Salesforce's board met on March 2, and authorized management to keep the negotiations going and submit a proposal to buy MuleSoft. The two companies signed a confidentiality agreement, and Salesforce presented MuleSoft with its initial $38 bid, which a few days later MuleSoft successfully pushed up by 18 percent.
On March 7 and 8, Somorjai called Schott to talk about the terms of a deal. Schott said the MuleSoft board only wanted cash, but Somorjai said a deal would have to include some Salesforce stock. It ultimately included 80 percent cash and 20 percent stock.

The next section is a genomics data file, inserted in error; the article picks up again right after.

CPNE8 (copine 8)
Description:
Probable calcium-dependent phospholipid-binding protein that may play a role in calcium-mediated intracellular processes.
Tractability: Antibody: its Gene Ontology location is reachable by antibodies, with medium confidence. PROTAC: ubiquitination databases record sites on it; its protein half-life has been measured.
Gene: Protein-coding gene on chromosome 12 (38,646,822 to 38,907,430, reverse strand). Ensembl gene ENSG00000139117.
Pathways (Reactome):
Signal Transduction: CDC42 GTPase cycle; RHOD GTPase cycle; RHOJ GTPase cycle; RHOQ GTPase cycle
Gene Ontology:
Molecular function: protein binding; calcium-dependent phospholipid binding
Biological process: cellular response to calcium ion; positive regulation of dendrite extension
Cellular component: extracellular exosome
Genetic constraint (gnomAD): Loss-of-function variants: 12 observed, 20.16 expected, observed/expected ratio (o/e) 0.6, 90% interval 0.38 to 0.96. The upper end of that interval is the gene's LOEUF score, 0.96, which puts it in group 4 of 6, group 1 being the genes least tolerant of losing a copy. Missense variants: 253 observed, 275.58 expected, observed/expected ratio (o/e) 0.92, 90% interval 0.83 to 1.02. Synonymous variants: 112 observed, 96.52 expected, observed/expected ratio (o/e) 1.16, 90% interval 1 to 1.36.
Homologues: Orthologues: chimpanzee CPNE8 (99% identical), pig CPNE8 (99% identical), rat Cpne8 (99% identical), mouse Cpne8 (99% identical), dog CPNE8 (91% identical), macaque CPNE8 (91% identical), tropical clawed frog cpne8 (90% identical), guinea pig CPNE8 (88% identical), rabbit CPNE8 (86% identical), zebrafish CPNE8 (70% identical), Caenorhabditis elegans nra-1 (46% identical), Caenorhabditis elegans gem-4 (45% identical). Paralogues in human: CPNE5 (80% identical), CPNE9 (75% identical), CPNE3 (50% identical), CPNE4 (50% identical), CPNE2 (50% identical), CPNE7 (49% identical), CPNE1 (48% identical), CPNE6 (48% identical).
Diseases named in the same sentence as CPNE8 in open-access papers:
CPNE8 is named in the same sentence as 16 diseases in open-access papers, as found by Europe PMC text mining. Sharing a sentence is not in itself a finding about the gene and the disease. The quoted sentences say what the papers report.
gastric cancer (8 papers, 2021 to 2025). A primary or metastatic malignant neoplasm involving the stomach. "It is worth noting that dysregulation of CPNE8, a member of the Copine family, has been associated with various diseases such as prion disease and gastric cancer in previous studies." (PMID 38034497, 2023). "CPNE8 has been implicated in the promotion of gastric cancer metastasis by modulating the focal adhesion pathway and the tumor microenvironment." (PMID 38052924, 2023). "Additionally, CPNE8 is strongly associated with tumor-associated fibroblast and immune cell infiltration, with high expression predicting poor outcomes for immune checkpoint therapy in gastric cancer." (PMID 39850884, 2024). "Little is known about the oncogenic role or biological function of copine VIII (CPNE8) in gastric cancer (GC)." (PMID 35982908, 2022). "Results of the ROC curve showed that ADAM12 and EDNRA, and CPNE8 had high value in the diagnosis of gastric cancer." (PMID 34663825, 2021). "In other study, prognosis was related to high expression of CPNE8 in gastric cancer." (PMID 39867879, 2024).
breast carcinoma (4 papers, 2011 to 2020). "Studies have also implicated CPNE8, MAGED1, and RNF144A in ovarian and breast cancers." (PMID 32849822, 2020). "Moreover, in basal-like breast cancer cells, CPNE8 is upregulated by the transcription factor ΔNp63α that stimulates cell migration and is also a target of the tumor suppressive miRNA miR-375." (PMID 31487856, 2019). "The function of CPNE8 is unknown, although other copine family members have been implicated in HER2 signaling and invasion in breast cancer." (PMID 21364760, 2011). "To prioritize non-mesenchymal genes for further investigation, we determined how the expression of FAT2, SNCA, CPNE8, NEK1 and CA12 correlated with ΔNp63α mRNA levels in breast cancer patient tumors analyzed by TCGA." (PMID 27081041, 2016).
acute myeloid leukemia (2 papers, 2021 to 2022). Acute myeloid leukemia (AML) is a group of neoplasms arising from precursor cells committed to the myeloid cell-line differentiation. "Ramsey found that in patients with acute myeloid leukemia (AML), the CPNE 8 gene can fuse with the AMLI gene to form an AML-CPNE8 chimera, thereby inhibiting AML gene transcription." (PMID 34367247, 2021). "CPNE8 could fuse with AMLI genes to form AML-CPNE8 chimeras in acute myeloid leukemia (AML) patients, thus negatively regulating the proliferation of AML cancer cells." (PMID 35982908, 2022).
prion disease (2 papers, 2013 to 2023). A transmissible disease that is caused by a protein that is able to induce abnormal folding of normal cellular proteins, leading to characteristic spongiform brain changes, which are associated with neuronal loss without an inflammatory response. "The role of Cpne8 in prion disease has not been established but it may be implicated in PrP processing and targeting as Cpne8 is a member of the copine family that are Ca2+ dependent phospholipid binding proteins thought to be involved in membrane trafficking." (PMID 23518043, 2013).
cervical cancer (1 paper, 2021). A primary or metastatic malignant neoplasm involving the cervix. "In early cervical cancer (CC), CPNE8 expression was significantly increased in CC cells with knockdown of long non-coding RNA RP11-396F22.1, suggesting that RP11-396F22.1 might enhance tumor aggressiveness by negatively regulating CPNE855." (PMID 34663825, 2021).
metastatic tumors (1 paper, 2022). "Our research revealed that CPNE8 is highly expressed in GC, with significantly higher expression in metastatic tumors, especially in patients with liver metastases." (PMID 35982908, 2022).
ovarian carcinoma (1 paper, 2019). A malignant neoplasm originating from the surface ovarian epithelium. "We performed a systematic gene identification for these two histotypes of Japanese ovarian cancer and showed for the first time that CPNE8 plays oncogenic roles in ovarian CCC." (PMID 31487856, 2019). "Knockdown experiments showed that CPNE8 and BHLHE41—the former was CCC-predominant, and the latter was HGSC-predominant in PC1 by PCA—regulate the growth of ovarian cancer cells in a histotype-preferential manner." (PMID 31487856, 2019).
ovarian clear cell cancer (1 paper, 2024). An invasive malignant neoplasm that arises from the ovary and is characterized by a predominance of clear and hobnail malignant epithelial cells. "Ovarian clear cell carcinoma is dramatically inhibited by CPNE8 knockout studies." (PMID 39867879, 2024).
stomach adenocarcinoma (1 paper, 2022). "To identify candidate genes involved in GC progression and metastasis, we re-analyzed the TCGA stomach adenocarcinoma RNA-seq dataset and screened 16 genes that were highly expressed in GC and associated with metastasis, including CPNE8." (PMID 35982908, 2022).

According to Salesforce's valuation analysis as conducted by Goldman Sachs, the company is paying 10.4 times forward revenue for MuleSoft, a multiple that, among relevant deals, is only eclipsed by the price-to-sales ratio of 12.2 that Cisco paid for AppDynamics last year.
Salesforce shares have dropped 7.8 percent since the deal was announced, falling more than the broader market. But even with the premium Salesforce is paying and the fact that no other bidders appear to have emerged, Kirk Materne, an analyst at Evercore ISI, expressed optimism on the purchase.
"We believe the potential upside from the deal when looking out to CY19 and beyond is underappreciated," wrote Materne, who has a "buy" rating on the stock. "We see the recent pullback creating an attractive entry point for long-term investors."